Track 4: This New World: Preservation technology and emerging issues within our historic buildings and built landscapes

General Abstract

2 - Good Clean Fun: An Evaluation of the Effect of Various Laser Pulse Durations on the Surface Cleaning of Historic Architectural Terra Cotta

Tuesday, September 25
10:30 AM - 12:00 PM
Location: BNCC-106BC

Laser cleaning technology continues to rapidly evolve allowing for increased use of laser cleaning in architectural preservation. Concurrently, environmental concerns, regulation, and restriction of many chemical and micro-abrasive architectural cleaning systems are increasing. Other factors, including the necessary protection of adjacent building materials, and the relatively narrow range of acceptable working temperatures and environmental conditions further limit and complicate the use of many chemical and micro-abrasive systems. Additionally, chemical systems and some micro-abrasive systems are used with water which may enter to the interior of a building through a compromised facade and contribute to the distress of interior finishes. The use of water and chemicals may also introduce harmful salts into the surfaces being cleaned. All of these concerns indicate a likely future shift away from chemical and micro-abrasive cleaning methods where feasible.

Modern laser systems offer control of many variables to optimize the cleaning process and achieve the desired visual results. Laser parameters such as wavelength, pulse duration, pulse energy, pulse frequency, scan speed, fluence, and spot size can be tuned to achieve a range of results. Although several studies have been published reviewing the effect of 1064nm wavelength laser cleaning on stone surfaces, fewer studies exist for the laser cleaning of other exterior architectural materials. This study characterizes the soiling and substrate of terra cotta samples with a vitrified (glossy) white colored glazed surface which were removed from historic buildings. The samples were spot cleaned at different fluence levels with pulse durations ranging from 10 to 400 nanoseconds. Additionally, areas were cleaned in both damp and dry conditions to evaluate the effect of water-laser interactions and the potential benefit of laser induced micro-steam cleaning in removing soiling present on the surface and in recesses of the crazed glazing.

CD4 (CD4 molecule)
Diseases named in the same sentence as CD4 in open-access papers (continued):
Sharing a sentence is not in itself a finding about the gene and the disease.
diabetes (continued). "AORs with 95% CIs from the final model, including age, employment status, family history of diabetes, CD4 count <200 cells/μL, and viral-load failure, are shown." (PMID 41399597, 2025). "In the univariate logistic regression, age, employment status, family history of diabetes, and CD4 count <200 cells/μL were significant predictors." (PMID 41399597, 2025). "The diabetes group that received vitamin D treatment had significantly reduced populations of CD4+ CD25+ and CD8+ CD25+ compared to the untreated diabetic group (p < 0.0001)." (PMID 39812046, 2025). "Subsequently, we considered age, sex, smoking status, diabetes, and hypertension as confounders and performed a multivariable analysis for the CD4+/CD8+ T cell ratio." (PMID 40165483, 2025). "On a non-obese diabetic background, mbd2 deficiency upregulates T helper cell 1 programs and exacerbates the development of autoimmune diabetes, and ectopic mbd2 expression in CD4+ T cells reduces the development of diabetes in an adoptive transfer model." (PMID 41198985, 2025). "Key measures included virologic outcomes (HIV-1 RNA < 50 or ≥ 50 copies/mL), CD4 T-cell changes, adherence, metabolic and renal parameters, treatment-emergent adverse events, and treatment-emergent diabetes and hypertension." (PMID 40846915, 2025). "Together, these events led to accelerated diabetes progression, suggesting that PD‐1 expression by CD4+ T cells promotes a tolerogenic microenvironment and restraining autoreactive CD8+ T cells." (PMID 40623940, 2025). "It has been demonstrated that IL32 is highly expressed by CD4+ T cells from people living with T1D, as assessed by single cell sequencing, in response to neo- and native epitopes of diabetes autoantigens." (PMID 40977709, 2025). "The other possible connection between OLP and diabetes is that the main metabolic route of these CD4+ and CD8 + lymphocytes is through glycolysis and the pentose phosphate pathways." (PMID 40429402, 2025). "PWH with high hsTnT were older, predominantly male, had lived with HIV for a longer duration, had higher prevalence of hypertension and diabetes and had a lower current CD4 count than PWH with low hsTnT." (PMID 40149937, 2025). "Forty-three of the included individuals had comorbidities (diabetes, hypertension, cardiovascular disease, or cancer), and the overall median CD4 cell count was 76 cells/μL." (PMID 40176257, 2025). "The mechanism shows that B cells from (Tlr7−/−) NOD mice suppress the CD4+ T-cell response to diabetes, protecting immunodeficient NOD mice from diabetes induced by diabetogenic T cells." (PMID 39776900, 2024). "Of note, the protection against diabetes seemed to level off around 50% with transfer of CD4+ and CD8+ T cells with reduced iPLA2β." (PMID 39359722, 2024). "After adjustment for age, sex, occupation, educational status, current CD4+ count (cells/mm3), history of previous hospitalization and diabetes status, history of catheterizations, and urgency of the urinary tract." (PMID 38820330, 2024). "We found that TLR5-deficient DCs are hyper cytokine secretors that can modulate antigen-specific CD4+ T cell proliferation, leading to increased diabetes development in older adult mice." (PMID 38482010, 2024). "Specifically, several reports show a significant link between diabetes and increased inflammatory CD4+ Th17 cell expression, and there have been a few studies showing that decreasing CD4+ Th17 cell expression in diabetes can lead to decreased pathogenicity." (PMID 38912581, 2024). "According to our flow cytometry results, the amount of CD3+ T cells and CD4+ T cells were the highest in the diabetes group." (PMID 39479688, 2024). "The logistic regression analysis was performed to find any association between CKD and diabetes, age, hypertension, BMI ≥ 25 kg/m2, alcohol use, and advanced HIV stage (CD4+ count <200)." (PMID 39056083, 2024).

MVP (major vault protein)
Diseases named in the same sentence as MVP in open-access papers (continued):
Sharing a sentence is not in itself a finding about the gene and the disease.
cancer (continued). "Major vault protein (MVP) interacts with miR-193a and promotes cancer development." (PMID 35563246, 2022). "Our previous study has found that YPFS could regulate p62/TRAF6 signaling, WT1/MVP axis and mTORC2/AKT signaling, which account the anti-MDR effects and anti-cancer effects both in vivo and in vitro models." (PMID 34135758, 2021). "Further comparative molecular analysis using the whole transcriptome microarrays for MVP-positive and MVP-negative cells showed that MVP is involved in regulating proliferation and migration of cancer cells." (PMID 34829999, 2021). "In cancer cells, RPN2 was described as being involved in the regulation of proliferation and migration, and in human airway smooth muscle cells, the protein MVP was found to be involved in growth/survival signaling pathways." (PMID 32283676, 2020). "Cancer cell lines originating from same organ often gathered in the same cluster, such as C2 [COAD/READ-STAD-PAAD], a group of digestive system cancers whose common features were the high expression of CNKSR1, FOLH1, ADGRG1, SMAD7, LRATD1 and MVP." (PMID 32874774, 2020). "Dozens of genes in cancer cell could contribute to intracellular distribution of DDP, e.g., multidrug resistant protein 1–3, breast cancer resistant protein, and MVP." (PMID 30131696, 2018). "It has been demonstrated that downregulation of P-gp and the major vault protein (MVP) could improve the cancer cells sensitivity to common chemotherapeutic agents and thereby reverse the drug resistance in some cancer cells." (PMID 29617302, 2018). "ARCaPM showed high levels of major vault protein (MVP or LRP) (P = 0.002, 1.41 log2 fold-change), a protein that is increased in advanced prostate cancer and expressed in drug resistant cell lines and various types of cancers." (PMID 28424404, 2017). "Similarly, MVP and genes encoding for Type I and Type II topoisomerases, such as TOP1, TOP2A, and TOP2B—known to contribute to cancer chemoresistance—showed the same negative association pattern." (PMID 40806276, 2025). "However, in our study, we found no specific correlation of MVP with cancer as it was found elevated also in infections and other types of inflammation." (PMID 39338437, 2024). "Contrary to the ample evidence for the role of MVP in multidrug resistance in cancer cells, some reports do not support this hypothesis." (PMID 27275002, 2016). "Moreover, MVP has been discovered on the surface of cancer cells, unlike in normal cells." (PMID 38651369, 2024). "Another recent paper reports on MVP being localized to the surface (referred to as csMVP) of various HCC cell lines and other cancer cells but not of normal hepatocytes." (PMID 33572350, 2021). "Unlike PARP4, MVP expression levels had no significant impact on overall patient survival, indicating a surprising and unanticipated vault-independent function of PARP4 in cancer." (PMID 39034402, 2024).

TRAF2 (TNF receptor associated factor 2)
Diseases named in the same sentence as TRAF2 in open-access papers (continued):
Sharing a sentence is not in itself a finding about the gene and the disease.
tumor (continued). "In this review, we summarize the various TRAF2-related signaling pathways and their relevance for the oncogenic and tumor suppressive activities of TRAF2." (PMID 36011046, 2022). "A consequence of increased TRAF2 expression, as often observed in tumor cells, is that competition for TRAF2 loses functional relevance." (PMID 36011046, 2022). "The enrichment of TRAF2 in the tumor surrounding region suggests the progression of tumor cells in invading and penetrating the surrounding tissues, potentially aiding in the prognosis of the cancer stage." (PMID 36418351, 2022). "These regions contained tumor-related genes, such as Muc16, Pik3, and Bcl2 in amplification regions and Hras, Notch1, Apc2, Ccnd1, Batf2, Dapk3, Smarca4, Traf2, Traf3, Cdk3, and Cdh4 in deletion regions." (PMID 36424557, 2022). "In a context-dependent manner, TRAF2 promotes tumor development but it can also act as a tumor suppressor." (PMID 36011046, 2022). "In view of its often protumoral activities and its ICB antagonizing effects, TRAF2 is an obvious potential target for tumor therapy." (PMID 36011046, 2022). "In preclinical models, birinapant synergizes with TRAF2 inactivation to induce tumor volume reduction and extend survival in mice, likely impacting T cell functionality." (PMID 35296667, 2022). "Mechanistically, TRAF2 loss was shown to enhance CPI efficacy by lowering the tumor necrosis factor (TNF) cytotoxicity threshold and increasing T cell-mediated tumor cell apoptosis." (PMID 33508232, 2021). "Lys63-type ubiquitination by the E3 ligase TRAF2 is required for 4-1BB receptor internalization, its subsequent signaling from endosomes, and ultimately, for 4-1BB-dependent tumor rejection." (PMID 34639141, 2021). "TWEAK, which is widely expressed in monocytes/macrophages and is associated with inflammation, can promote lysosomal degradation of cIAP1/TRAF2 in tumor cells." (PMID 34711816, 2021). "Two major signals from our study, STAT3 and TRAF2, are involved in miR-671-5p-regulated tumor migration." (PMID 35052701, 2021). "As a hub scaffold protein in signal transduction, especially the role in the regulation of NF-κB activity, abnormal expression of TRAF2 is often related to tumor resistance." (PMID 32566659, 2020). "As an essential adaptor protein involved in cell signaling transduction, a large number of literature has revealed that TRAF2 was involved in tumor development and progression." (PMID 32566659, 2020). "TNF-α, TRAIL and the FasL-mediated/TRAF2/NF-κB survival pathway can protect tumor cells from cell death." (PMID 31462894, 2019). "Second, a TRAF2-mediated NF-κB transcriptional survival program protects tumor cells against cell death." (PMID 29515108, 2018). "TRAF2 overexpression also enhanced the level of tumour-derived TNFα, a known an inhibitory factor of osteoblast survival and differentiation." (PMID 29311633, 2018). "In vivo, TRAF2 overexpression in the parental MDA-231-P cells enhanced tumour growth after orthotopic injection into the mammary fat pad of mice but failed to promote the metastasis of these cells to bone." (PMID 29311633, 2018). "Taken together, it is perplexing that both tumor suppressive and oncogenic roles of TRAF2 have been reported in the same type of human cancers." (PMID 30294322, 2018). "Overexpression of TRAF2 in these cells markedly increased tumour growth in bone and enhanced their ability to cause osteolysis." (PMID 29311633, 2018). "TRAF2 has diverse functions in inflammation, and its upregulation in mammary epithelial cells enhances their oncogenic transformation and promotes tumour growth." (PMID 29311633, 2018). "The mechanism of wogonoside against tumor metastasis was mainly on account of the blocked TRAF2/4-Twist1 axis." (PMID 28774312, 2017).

Each sample was documented with photographs and photomicrographs prior to and after cleaning. The cleaned surfaces were visually evaluated relative to uncleaned surfaces and the interface of cleaned area relative to uncleaned area was also evaluated in 2D and 3D using a Hirox 3D digital microscope. The gloss of the cleaned surface was evaluated under magnification with various light conditions. Once successful trials were completed, larger scale trials were performed on-site to evaluate the schedule and cost efficiency of the laser system relative to typical chemical and micro-abrasive systems.

Learning Objectives:

Jamie Morris, AIC PA

Project Manager
CSOS, Inc.

Jamie Morris is a licensed architect and architectural conservator and works as a Project Manager at CSOS Inc. She has over ten years experience testing, evaluating, and specifying architectural cleaning systems. Her recent work has been focused on studying and using laser cleaning systems on a variety of architectural materials and soiling types. Jamie also serves on her local Preservation Commission, and is the President of the Western Great Lakes Chapter of APT.


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Rachel L. Will, P.E.

Senior Associate
Wiss, Janney, Elstner

Rachel Will, PE is a Senior Associate with Wiss, Janney Elsnter Associates in Chicago. She participates in various projects including facade evaluations, condition surveys, structural analyses, repair design, construction document preparation, and construction observation. Ms. Will’s expertise includes preservation and repair of historic masonry (terra cotta) building facades.

Rachel currently serves as the Past-President of the Western Great Lakes Chapter of the Association for Preservation Technology (APT) and a member of both the strategic planning committee and preservation engineering committee, along with member of the student design build competition subcommittee of APT.


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Dan Worth

Mr. Worth is Principal and Historical Architect with BVH Architecture with offices in Lincoln and Omaha, NE. Dan has 40 years of experience with an emphasis in historic preservation, rehabilitation, urban design, master planning, programming and project management. He has extensive experience with managing public facilitation and community engagement process. Over the last 35 years, Dan has completed dozens of master plans and designed / implemented large complex historically significant projects with civic and institutional clients including the National Park Service, Smithsonian Institution, State of Nebraska, University of Nebraska and the Nebraska State College System. Dan has been a leader locally, regionally and nationally in community and non-profit professional organizations promoting the best practices for planning and preserving our communities.


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2 - Good Clean Fun: An Evaluation of the Effect of Various Laser Pulse Durations on the Surface Cleaning of Historic Architectural Terra Cotta

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